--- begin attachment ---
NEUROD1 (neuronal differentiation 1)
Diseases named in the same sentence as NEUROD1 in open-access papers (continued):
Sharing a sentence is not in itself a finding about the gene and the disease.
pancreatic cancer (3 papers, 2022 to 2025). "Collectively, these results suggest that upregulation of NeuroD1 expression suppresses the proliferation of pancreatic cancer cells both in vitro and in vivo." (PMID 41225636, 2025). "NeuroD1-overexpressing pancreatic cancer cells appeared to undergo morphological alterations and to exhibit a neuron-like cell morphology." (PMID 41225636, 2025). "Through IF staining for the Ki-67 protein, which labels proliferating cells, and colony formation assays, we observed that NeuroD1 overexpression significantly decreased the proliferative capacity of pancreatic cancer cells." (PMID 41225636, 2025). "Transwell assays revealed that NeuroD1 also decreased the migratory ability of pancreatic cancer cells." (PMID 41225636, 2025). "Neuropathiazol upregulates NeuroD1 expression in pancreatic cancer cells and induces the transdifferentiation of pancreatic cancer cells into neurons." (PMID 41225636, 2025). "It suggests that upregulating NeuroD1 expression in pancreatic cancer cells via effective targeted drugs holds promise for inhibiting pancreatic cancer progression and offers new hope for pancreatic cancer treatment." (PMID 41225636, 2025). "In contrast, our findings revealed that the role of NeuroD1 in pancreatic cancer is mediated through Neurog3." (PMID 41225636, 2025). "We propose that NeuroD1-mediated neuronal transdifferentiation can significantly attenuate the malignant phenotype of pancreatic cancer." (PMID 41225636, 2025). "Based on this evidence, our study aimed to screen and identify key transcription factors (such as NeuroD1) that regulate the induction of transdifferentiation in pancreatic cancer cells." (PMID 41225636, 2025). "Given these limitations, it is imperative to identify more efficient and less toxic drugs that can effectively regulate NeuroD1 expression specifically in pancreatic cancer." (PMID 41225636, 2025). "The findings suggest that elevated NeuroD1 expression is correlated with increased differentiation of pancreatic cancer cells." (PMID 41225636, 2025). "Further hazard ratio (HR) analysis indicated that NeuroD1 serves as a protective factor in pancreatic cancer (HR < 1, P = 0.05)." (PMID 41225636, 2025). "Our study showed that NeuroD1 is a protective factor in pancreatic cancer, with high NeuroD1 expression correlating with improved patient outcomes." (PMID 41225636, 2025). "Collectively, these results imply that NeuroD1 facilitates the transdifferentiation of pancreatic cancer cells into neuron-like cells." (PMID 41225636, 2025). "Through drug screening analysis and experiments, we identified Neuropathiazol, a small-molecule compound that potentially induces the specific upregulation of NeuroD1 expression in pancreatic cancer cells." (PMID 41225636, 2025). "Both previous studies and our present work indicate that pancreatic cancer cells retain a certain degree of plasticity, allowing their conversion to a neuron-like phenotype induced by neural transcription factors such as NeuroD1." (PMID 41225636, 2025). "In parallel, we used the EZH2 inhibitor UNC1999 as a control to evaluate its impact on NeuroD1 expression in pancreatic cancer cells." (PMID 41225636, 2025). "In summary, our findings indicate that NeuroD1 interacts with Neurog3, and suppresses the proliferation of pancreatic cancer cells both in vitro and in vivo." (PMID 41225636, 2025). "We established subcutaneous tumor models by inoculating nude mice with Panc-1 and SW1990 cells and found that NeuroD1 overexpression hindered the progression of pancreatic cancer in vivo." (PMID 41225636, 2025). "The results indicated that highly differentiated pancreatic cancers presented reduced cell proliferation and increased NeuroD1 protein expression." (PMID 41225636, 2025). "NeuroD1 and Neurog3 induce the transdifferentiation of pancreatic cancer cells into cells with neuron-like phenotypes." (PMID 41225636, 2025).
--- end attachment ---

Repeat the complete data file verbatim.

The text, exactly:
NEUROD1 (neuronal differentiation 1)
Diseases named in the same sentence as NEUROD1 in open-access papers (continued):
Sharing a sentence is not in itself a finding about the gene and the disease.
pancreatic cancer (3 papers, 2022 to 2025). "Collectively, these results suggest that upregulation of NeuroD1 expression suppresses the proliferation of pancreatic cancer cells both in vitro and in vivo." (PMID 41225636, 2025). "NeuroD1-overexpressing pancreatic cancer cells appeared to undergo morphological alterations and to exhibit a neuron-like cell morphology." (PMID 41225636, 2025). "Through IF staining for the Ki-67 protein, which labels proliferating cells, and colony formation assays, we observed that NeuroD1 overexpression significantly decreased the proliferative capacity of pancreatic cancer cells." (PMID 41225636, 2025). "Transwell assays revealed that NeuroD1 also decreased the migratory ability of pancreatic cancer cells." (PMID 41225636, 2025). "Neuropathiazol upregulates NeuroD1 expression in pancreatic cancer cells and induces the transdifferentiation of pancreatic cancer cells into neurons." (PMID 41225636, 2025). "It suggests that upregulating NeuroD1 expression in pancreatic cancer cells via effective targeted drugs holds promise for inhibiting pancreatic cancer progression and offers new hope for pancreatic cancer treatment." (PMID 41225636, 2025). "In contrast, our findings revealed that the role of NeuroD1 in pancreatic cancer is mediated through Neurog3." (PMID 41225636, 2025). "We propose that NeuroD1-mediated neuronal transdifferentiation can significantly attenuate the malignant phenotype of pancreatic cancer." (PMID 41225636, 2025). "Based on this evidence, our study aimed to screen and identify key transcription factors (such as NeuroD1) that regulate the induction of transdifferentiation in pancreatic cancer cells." (PMID 41225636, 2025). "Given these limitations, it is imperative to identify more efficient and less toxic drugs that can effectively regulate NeuroD1 expression specifically in pancreatic cancer." (PMID 41225636, 2025). "The findings suggest that elevated NeuroD1 expression is correlated with increased differentiation of pancreatic cancer cells." (PMID 41225636, 2025). "Further hazard ratio (HR) analysis indicated that NeuroD1 serves as a protective factor in pancreatic cancer (HR < 1, P = 0.05)." (PMID 41225636, 2025). "Our study showed that NeuroD1 is a protective factor in pancreatic cancer, with high NeuroD1 expression correlating with improved patient outcomes." (PMID 41225636, 2025). "Collectively, these results imply that NeuroD1 facilitates the transdifferentiation of pancreatic cancer cells into neuron-like cells." (PMID 41225636, 2025). "Through drug screening analysis and experiments, we identified Neuropathiazol, a small-molecule compound that potentially induces the specific upregulation of NeuroD1 expression in pancreatic cancer cells." (PMID 41225636, 2025). "Both previous studies and our present work indicate that pancreatic cancer cells retain a certain degree of plasticity, allowing their conversion to a neuron-like phenotype induced by neural transcription factors such as NeuroD1." (PMID 41225636, 2025). "In parallel, we used the EZH2 inhibitor UNC1999 as a control to evaluate its impact on NeuroD1 expression in pancreatic cancer cells." (PMID 41225636, 2025). "In summary, our findings indicate that NeuroD1 interacts with Neurog3, and suppresses the proliferation of pancreatic cancer cells both in vitro and in vivo." (PMID 41225636, 2025). "We established subcutaneous tumor models by inoculating nude mice with Panc-1 and SW1990 cells and found that NeuroD1 overexpression hindered the progression of pancreatic cancer in vivo." (PMID 41225636, 2025). "The results indicated that highly differentiated pancreatic cancers presented reduced cell proliferation and increased NeuroD1 protein expression." (PMID 41225636, 2025). "NeuroD1 and Neurog3 induce the transdifferentiation of pancreatic cancer cells into cells with neuron-like phenotypes." (PMID 41225636, 2025).